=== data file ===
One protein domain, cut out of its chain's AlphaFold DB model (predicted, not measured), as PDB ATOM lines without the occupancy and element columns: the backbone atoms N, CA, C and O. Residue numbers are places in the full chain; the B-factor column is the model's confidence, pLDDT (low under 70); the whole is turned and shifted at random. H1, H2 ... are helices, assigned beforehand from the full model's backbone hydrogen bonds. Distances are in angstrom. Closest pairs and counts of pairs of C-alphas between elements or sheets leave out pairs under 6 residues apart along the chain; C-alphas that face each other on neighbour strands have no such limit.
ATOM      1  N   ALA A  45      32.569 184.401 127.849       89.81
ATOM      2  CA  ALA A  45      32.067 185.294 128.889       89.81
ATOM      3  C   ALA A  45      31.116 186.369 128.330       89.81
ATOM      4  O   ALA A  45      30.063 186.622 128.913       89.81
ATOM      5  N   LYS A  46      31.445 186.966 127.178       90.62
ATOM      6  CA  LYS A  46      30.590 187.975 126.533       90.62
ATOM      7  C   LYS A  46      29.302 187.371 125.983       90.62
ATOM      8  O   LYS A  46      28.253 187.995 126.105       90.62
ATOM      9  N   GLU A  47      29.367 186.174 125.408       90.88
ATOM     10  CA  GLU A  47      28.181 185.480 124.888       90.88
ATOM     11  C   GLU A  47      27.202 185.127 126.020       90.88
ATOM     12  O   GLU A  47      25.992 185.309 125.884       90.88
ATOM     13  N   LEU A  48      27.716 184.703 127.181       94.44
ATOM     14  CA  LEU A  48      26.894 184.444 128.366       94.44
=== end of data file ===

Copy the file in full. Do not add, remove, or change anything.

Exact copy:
One protein domain, cut out of its chain's AlphaFold DB model (predicted, not measured), as PDB ATOM lines without the occupancy and element columns: the backbone atoms N, CA, C and O. Residue numbers are places in the full chain; the B-factor column is the model's confidence, pLDDT (low under 70); the whole is turned and shifted at random. H1, H2 ... are helices, assigned beforehand from the full model's backbone hydrogen bonds. Distances are in angstrom. Closest pairs and counts of pairs of C-alphas between elements or sheets leave out pairs under 6 residues apart along the chain; C-alphas that face each other on neighbour strands have no such limit.
ATOM      1  N   ALA A  45      32.569 184.401 127.849       89.81
ATOM      2  CA  ALA A  45      32.067 185.294 128.889       89.81
ATOM      3  C   ALA A  45      31.116 186.369 128.330       89.81
ATOM      4  O   ALA A  45      30.063 186.622 128.913       89.81
ATOM      5  N   LYS A  46      31.445 186.966 127.178       90.62
ATOM      6  CA  LYS A  46      30.590 187.975 126.533       90.62
ATOM      7  C   LYS A  46      29.302 187.371 125.983       90.62
ATOM      8  O   LYS A  46      28.253 187.995 126.105       90.62
ATOM      9  N   GLU A  47      29.367 186.174 125.408       90.88
ATOM     10  CA  GLU A  47      28.181 185.480 124.888       90.88
ATOM     11  C   GLU A  47      27.202 185.127 126.020       90.88
ATOM     12  O   GLU A  47      25.992 185.309 125.884       90.88
ATOM     13  N   LEU A  48      27.716 184.703 127.181       94.44
ATOM     14  CA  LEU A  48      26.894 184.444 128.366       94.44